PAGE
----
Because both civil and criminal court rulings depend almost exclusively on evidence, the Washington justice system can impose sanctions against a party that fails to preserve evidence under certain circumstances. Spoliation of evidence is a term used primarily in matters of civil litigation, sometimes arising when one party in a lawsuit suspects the opposing party of destroying evidence in the case, either purposefully or negligently. Spoliation does not apply if it occurs before the filing of a lawsuit, even if it could be reasonably assumed that a lawsuit lies ahead.
Preserving evidence in a civil dispute is a critical principle in litigation. The law requires parties on both sides of a lawsuit to preserve evidence in cases where they know the relevance of the evidence and a lawsuit has already been filed.
The types of evidence subject to accidental or purposeful spoilation have changed considerably in recent decades with the widespread use of electronic communication. Evidence spoliation today refers to any means of destroying the following:
Today’s courts are coming to terms with changes in the communication and documentation methods used today into primarily electronic storage and the new ways that parties involved in litigation can spoliate electronic evidence.
In Washington, the courts consider two important factors when determining if the spoliation of evidence was purposeful on the part of a defendant.
First, was the evidence important? For example, if there is an abundance of similar evidence, the spoliation of one piece of evidence isn’t critical to a case. This also typically indicates that the spoliation wasn’t purposeful if its loss has little to no impact on the case.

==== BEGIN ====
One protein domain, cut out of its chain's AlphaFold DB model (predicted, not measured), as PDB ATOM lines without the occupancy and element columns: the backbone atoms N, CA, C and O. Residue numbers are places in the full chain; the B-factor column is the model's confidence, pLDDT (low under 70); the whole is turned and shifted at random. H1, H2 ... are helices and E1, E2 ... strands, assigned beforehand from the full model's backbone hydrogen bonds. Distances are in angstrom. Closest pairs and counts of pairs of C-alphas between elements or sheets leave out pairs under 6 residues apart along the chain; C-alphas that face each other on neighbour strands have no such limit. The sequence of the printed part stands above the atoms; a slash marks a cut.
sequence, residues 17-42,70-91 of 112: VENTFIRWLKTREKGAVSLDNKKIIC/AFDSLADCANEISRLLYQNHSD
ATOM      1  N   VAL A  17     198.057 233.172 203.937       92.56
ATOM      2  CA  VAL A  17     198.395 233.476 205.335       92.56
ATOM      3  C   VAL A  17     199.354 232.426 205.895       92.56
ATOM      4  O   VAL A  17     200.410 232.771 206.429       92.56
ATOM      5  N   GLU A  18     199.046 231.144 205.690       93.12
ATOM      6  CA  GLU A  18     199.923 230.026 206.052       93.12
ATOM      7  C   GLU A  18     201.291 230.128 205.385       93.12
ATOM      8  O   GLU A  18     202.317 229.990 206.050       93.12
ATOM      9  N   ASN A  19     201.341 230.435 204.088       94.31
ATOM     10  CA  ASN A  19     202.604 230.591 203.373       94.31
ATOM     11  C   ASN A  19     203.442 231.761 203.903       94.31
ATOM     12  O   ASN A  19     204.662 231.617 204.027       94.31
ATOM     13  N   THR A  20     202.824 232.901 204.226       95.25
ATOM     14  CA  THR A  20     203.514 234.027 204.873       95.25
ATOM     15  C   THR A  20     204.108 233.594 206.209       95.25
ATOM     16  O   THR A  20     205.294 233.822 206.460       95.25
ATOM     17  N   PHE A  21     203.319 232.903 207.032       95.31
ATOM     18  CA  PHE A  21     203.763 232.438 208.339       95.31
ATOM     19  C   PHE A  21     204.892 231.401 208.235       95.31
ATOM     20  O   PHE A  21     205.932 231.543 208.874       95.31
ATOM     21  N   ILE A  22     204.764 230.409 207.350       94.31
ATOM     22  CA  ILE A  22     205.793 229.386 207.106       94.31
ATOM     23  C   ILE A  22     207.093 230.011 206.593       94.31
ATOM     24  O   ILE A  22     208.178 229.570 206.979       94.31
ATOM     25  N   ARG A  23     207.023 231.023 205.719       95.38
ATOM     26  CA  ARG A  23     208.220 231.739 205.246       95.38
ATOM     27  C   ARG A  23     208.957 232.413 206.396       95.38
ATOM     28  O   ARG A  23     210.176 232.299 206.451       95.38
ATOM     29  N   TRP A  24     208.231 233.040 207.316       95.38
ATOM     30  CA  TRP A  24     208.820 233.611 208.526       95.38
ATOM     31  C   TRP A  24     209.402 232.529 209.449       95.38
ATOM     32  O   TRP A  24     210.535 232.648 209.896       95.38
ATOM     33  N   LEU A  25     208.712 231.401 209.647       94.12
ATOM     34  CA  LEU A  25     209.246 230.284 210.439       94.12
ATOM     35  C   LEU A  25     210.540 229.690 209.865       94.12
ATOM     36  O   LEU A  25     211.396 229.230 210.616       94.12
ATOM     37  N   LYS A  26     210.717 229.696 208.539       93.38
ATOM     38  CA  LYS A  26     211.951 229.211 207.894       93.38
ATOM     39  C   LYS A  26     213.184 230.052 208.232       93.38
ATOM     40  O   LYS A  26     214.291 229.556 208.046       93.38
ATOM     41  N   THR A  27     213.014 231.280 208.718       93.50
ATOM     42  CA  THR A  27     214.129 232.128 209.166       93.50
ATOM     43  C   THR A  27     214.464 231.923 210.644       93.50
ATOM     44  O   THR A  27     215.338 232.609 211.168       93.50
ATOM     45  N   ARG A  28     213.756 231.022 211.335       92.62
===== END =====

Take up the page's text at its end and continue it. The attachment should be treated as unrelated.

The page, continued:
Second, was the offending party culpable in the action? In some cases, third parties may destroy evidence outside of the defendant’s control either purposefully or accidentally. Depending on the circumstances of the loss or destruction of evidence, the court may or may not impose sanctions. If you have questions about preserving evidence in your particular case, speak with an experienced injury attorney in Seattle.
The Court of Appeals in Washington holds that sanctioning a party for pre-lawsuit actions isn’t appropriate when the action occurred in good faith and not as a means to hide or destroy evidence. In essence, the law does not impose a duty on a person to preserve evidence before litigation begins even if impending litigation is foreseeable.
Only in cases of purposeful spoliation of evidence after the filing of a lawsuit can the court impose sanctions, including the following:
A default judgment for the opposing side is the harshest sanction available in civil court proceedings for parties who purposefully spoliate evidence. This potential sanction can be a significant legal weapon for the plaintiff’s side in tort cases, but plaintiffs must also remain mindful of their own duty to preserve evidence once they’ve filed a lawsuit in order to avoid spoliation claims from the defendant.
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